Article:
(By Mary Anastasia O’Grady, The Wall Street Journal, Sept. 25, 2016) — The paradox [features that seem to conflict with one another] of Obama foreign policy is that its compromises with enemies of liberty in the interest of peace are leaving the world more violent, polarized and dangerous. This is especially true in Latin America.
On Oct. 2, Colombia will hold a plebiscite [vote] to ask the nation to approve or reject an Obama-backed agreement between the Colombian government and the Revolutionary Armed Forces of Colombia (FARC), designated by the State Department as a foreign terrorist organization. The deal gives the FARC amnesty for its war crimes, which include the recruitment of thousands of child soldiers, massacres of villages, political executions, bombings and kidnappings.
Under the agreement, negotiated and signed in Havana, the FARC will also get unelected seats in Congress and special welfare benefits. It will be given dozens of radio stations—so that it can disseminate its propaganda, a privilege no other political party has.
The agreement does not require the FARC to pay any financial reparations to its victims, even though the narco-terrorist kingpins have wealth estimated in the billions. Reparations will be paid by law-abiding citizens via sharp tax increases. The FARC says it will not disarm until it’s good and ready to. Meanwhile it will be given weapons and training to enforce the agreement.
What could possibly go wrong?
Ask Cubans who are enduring the fallout from another Obama legacy project: the 2014 decision to normalize relations with the military dictatorship and increase American economic engagement with the island. Repression in Cuba has since spiked, and Havana has become bolder in its joint activities with dangerous states like North Korea.
Venezuela also is more brutal since Mr. Obama first tried to warm relations with Hugo Chávez in 2009. More recently the State Department has spent months dithering over “dialogue” between the beleaguered opposition and the country’s Cuban-backed military regime, when the U.S. could have been building international pressure for a return to democracy.
Mr. Obama’s support for the Colombia-FARC deal completes his Latin trifecta. In 2009 Colombia was united against the FARC and celebrating its near-defeat on the battlefield led by President Álvaro Uribe.
Now the country is being torn apart by the signed agreement, which is practically a surrender, and by vicious government intimidation tactics designed to silence dissenters and jam the accord down the throats of Colombians. President Juan Manuel Santos is openly buying votes by promising local populations around the country that if they vote “yes” he will direct government funds their way. He may have enough electoral tricks up his sleeve to produce an official declaration of victory. But only a fool would believe that it could produce peace.
Colombians don’t trust Mr. Santos because he has trouble keeping his word, telling the truth and obeying the law. I have observed this firsthand.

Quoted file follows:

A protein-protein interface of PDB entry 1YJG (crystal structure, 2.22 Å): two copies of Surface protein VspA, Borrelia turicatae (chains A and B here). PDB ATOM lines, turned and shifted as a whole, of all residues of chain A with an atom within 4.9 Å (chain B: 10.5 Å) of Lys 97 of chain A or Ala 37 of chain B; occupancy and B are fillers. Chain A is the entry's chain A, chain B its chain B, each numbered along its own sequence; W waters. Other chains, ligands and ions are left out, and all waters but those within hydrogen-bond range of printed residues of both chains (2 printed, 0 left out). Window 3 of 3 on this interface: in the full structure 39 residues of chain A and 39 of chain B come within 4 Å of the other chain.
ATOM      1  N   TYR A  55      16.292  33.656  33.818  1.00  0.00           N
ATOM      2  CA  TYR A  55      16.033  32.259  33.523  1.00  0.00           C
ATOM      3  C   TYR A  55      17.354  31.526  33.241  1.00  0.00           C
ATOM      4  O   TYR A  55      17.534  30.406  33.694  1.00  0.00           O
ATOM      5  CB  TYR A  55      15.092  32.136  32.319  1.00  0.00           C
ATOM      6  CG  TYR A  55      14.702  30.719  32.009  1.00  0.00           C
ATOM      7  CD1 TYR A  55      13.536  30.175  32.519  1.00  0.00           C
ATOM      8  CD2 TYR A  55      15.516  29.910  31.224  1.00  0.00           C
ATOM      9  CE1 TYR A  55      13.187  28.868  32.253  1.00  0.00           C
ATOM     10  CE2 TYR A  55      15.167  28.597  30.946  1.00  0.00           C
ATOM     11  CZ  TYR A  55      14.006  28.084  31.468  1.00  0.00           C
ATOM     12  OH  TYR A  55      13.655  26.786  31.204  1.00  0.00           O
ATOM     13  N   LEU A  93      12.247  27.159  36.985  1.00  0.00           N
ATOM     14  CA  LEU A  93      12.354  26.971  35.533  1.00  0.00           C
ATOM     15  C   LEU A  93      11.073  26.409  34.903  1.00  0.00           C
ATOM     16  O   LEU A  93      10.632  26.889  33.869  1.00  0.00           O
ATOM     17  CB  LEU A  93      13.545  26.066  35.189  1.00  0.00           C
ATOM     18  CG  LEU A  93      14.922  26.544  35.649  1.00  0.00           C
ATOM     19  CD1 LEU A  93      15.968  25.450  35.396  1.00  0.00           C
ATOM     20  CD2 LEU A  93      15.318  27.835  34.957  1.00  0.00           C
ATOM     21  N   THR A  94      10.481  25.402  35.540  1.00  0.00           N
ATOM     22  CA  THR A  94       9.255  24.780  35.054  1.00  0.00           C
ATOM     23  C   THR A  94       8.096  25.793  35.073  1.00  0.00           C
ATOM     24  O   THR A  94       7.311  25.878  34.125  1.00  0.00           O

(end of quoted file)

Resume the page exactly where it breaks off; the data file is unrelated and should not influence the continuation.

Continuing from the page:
I spoke to him by telephone in September 2012, just after media leaks had forced him to admit that he had been negotiating with the FARC in Cuba for almost a year. He had been promising publicly that he would never negotiate until the FARC disarmed.
In our phone conversation he said that any FARC agreement would be put to Colombians in a referendum. A referendum, as defined in Colombia, would have consisted of multiple questions to allow the electorate to reject aspects of the agreement.
But when the president realized that if Colombians were given that power over their own destiny, they would not accept FARC demands, he went back on his word. He announced he would instead hold a plebiscite with only one question for or against the totality of the agreement.
Given his widespread unpopularity, it was unlikely that Mr. Santos’s plebiscite would get the 50% turnout necessary to be valid. So he pulled another trick by getting Colombia’s Congress to lower the turnout threshold to 13%.
The constitutional court, which leans left, allowed all of that. But it also said that the plebiscite question could not be worded in terms of voting for or against peace. Mr. Santos responded by saying that he could ask the question however he pleases.
The agreement is 297 pages and it is not wild speculation to suggest that few Colombians will read it. Instead, they will be asked whether they “support the final agreement to end the conflict and the construction of a stable and lasting peace.” As former Colombian vice minister of justice Rafael Nieto has observed, this wording directly violates the high court’s order. It also avoids mentioning either the hated FARC or the unpopular Santos government. Perhaps most egregiously, it misleads the public about the prospects for peace because dissenters in FARC, its criminal partners in drug running and the other guerrilla group, ELN, will remain active.
The Castro crime family badly wants this deal, which may be the only way to explain why Mr. Obama is putting the U.S. seal of approval on it.